This will be getting some airplay.... or will it?
Washington’s interests in Israel’s war.
by SEYMOUR M. HERSH
Issue of 2006-08-21
In the days after Hezbollah crossed fro Lebanon into Israel, on July 12th, to kidna two soldiers, triggering an Israeli air attack o Lebanon and a full-scale war, the Bus Administration seemed strangely passive. “It’s moment of clarification,” President George W Bush said at the G-8 summit, in St. Petersburg on July 16th. “It’s now become clear why w don’t have peace in the Middle East.” H described the relationship between Hezbolla and its supporters in Iran and Syria as one o the “root causes of instability,” an subsequently said that it was up to thos countries to end the crisis. Two days later despite calls from several governments for th United States to take the lead in negotiations t end the fighting, Secretary of Stat Condoleezza Rice said that a ceasefire shoul be put off until “the conditions are conducive.
The Bush Administration, however, was closely involved in the planning of Israel’s retaliatory attacks. President Bush and Vice-President Dick Cheney were convinced, current and former intelligence and diplomatic officials told me, that a successful Israeli Air Force bombing campaign against Hezbollah’s heavily fortified underground-missile and command-and-control complexes in Lebanon could ease Israel’s security concerns and also serve as a prelude to a potential American preëmptive attack to destroy Iran’s nuclear installations, some of which are also buried deep underground.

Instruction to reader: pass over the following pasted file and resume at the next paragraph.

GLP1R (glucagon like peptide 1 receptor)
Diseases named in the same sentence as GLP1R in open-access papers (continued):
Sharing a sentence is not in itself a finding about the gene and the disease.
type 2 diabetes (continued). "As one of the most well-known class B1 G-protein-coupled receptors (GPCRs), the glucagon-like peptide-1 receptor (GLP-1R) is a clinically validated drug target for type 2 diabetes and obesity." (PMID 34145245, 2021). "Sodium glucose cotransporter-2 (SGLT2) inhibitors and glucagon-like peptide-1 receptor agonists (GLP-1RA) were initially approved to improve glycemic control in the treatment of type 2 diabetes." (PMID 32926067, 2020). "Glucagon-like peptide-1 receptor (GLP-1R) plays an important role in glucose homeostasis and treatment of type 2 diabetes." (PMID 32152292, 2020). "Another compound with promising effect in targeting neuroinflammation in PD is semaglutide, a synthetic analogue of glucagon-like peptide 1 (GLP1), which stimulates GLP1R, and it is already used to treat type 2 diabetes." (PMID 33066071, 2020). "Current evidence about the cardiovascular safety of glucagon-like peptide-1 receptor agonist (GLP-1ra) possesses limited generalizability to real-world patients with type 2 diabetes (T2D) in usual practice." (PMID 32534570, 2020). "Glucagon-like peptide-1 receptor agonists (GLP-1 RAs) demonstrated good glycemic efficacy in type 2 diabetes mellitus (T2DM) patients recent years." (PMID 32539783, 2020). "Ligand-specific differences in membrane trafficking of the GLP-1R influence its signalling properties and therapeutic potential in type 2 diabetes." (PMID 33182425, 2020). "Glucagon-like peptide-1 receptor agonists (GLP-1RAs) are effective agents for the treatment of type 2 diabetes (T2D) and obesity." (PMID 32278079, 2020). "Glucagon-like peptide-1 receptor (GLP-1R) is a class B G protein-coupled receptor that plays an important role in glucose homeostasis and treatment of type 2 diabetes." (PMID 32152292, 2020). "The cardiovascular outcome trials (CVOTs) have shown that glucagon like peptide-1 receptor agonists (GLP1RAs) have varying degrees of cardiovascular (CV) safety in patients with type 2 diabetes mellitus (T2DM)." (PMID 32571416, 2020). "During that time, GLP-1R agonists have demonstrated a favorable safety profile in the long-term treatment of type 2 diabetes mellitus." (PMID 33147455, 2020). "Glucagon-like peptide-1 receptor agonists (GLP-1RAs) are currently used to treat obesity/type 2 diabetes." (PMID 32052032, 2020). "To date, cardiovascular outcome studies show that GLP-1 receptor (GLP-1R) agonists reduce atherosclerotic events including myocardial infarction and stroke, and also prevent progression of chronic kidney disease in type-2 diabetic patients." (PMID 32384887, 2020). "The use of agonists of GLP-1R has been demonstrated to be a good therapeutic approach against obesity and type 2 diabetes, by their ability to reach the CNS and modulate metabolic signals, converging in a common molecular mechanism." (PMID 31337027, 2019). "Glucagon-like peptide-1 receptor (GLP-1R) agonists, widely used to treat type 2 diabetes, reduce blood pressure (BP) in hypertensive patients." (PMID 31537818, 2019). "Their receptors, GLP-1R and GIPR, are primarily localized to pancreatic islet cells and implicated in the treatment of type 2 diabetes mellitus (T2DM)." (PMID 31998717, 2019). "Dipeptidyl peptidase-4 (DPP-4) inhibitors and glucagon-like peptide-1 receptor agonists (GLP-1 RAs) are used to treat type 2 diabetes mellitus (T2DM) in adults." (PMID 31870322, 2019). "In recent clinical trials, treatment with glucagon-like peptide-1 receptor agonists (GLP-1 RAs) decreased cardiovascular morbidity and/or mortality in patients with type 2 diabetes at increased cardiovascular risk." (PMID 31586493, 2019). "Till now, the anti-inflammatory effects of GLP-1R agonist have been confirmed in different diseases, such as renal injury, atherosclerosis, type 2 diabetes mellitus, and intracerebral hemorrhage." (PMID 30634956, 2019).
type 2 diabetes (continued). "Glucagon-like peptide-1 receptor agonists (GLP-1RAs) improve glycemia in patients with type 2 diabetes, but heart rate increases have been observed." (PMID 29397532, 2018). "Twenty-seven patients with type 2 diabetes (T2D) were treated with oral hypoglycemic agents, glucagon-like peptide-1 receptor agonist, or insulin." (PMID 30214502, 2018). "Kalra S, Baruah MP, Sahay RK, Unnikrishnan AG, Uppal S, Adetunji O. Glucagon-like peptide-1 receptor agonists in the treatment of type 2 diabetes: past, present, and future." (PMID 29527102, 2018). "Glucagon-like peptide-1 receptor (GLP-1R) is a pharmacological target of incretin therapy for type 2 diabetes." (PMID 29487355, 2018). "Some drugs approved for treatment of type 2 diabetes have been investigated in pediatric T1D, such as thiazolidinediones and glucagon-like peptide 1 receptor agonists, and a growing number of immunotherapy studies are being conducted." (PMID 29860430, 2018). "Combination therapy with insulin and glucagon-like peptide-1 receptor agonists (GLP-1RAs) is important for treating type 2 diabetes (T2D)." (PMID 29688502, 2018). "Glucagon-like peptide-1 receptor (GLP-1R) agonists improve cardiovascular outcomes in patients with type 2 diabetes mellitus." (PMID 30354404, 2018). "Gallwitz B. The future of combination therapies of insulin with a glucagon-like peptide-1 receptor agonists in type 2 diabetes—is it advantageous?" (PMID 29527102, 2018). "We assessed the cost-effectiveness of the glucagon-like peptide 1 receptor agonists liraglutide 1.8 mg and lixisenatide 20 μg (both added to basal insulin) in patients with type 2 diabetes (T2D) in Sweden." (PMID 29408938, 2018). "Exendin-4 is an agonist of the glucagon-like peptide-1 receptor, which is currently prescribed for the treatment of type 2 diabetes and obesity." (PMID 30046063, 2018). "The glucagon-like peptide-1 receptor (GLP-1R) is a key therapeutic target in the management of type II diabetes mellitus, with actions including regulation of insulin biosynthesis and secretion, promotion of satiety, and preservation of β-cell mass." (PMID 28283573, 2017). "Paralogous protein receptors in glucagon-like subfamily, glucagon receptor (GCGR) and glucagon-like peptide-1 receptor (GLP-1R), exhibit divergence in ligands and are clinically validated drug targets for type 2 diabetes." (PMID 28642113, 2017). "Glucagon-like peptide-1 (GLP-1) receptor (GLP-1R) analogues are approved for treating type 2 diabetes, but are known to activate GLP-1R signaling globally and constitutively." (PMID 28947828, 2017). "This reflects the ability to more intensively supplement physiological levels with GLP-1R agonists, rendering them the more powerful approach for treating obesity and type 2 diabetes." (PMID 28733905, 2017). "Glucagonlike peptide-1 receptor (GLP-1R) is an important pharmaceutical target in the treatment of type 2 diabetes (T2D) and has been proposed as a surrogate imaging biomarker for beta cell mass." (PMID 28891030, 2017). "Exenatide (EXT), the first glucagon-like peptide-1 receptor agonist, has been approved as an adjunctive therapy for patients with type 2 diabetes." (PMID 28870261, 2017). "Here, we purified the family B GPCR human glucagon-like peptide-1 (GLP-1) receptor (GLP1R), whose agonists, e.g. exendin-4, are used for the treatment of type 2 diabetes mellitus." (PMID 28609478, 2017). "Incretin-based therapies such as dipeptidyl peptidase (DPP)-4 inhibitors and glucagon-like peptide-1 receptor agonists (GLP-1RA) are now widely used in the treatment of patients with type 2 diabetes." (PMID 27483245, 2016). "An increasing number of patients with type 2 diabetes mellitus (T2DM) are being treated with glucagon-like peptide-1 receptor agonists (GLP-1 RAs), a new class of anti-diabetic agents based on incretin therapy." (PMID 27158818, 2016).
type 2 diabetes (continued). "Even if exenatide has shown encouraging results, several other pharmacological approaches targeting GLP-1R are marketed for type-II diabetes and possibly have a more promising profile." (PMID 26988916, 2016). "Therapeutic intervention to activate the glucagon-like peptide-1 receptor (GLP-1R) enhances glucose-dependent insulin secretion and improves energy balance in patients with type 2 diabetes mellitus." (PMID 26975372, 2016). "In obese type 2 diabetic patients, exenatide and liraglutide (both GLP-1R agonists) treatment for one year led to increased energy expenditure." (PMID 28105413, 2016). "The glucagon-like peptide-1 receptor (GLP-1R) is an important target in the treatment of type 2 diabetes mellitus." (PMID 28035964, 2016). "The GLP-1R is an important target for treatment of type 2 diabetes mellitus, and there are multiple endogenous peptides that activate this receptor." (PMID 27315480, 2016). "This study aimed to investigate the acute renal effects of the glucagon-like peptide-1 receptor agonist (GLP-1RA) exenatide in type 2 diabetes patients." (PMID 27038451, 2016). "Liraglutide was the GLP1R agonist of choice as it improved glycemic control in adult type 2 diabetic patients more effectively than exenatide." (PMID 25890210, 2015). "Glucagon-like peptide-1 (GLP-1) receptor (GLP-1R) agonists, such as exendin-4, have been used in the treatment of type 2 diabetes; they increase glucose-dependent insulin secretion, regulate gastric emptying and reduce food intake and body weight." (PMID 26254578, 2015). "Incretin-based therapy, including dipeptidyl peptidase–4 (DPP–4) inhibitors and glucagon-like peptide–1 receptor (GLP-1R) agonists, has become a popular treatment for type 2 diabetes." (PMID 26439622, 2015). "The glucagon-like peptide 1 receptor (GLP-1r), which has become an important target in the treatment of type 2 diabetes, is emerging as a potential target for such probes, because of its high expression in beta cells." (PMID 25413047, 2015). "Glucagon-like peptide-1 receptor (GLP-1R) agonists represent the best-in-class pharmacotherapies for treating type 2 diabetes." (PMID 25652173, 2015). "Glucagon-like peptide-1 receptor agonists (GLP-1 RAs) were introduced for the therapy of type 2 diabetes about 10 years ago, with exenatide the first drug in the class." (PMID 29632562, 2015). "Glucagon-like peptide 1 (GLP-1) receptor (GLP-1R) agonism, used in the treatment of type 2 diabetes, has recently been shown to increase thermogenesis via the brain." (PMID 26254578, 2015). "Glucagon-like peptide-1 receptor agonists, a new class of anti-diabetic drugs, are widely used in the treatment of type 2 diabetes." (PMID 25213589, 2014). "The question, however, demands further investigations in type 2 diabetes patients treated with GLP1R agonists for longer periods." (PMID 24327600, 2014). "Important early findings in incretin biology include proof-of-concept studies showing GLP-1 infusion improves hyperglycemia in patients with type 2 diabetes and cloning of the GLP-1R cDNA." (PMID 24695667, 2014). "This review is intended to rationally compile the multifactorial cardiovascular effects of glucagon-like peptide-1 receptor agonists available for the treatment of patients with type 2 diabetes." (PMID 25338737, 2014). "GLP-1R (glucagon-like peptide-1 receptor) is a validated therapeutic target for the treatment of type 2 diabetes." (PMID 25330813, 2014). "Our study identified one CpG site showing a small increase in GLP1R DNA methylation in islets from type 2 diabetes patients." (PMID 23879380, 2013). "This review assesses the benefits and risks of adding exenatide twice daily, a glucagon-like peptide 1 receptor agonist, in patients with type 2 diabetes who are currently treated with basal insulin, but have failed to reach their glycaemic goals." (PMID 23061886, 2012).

Israeli military and intelligence experts I spoke to emphasized that the country’s immediate security issues were reason enough to confront Hezbollah, regardless of what the Bush Administration wanted. Shabtai Shavit, a national-security adviser to the Knesset who headed the Mossad, Israel’s foreign-intelligence service, from 1989 to 1996, told me, “We do what we think is best for us, and if it happens to meet America’s requirements, that’s just part of a relationship between two friends. Hezbollah is armed to the teeth and trained in the most advanced technology of guerrilla warfare. It was just a matter of time. We had to address it.”
Hezbollah is seen by Israelis as a profound threat—a terrorist organization, operating on their border, with a military arsenal that, with help from Iran and Syria, has grown stronger since the Israeli occupation of southern Lebanon ended, in 2000. Hezbollah’s leader, Sheikh Hassan Nasrallah, has said he does not believe that Israel is a “legal state.” Israeli intelligence estimated at the outset of the air war that Hezbollah had roughly five hundred medium-range Fajr-3 and Fajr-5 rockets and a few dozen long-range Zelzal rockets; the Zelzals, with a range of about two hundred kilometres, could reach Tel Aviv. (One rocket hit Haifa the day after the kidnappings.) It also has more than twelve thousand shorter-range rockets. Since the conflict began, more than three thousand of these have been fired at Israel.
According to a Middle East expert with knowledge of the current thinking of both the Israeli and the U.S. governments, Israel had devised a plan for attacking Hezbollah—and shared it with Bush Administration officials—well before the July 12th kidnappings. “It’s not that the Israelis had a trap that Hezbollah walked into,” he said, “but there was a strong feeling in the White House that sooner or later the Israelis were going to do it.”
The Middle East expert said that the Administration had several reasons for supporting the Israeli bombing campaign. Within the State Department, it was seen as a way to strengthen the Lebanese government so that it could assert its authority over the south of the country, much of which is controlled by Hezbollah. He went on, “The White House was more focussed on stripping Hezbollah of its missiles, because, if there was to be a military option against Iran’s nuclear facilities, it had to get rid of the weapons that Hezbollah could use in a potential retaliation at Israel. Bush wanted both. Bush was going after Iran, as part of the Axis of Evil, and its nuclear sites, and he was interested in going after Hezbollah as part of his interest in democratization, with Lebanon as one of the crown jewels of Middle East democracy.”
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